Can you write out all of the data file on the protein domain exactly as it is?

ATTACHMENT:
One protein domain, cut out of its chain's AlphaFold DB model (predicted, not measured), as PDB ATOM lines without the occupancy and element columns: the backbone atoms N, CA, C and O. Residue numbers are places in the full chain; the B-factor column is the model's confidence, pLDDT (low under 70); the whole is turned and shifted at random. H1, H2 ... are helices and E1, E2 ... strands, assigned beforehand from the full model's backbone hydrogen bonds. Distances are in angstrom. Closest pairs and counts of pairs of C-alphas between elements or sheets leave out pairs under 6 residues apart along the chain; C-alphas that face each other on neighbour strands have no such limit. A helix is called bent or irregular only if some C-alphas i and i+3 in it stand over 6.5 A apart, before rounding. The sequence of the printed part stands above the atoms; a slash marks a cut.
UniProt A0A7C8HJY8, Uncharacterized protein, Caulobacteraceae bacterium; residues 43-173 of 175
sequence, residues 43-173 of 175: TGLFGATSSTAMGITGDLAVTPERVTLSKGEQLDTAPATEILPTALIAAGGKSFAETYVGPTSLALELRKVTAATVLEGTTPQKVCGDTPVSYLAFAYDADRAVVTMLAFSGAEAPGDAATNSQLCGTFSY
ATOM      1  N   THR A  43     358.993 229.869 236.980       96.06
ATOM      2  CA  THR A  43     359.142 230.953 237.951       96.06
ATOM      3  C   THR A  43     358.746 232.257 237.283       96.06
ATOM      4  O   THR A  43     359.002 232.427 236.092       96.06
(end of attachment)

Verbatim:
One protein domain, cut out of its chain's AlphaFold DB model (predicted, not measured), as PDB ATOM lines without the occupancy and element columns: the backbone atoms N, CA, C and O. Residue numbers are places in the full chain; the B-factor column is the model's confidence, pLDDT (low under 70); the whole is turned and shifted at random. H1, H2 ... are helices and E1, E2 ... strands, assigned beforehand from the full model's backbone hydrogen bonds. Distances are in angstrom. Closest pairs and counts of pairs of C-alphas between elements or sheets leave out pairs under 6 residues apart along the chain; C-alphas that face each other on neighbour strands have no such limit. A helix is called bent or irregular only if some C-alphas i and i+3 in it stand over 6.5 A apart, before rounding. The sequence of the printed part stands above the atoms; a slash marks a cut.
UniProt A0A7C8HJY8, Uncharacterized protein, Caulobacteraceae bacterium; residues 43-173 of 175
sequence, residues 43-173 of 175: TGLFGATSSTAMGITGDLAVTPERVTLSKGEQLDTAPATEILPTALIAAGGKSFAETYVGPTSLALELRKVTAATVLEGTTPQKVCGDTPVSYLAFAYDADRAVVTMLAFSGAEAPGDAATNSQLCGTFSY
ATOM      1  N   THR A  43     358.993 229.869 236.980       96.06
ATOM      2  CA  THR A  43     359.142 230.953 237.951       96.06
ATOM      3  C   THR A  43     358.746 232.257 237.283       96.06
ATOM      4  O   THR A  43     359.002 232.427 236.092       96.06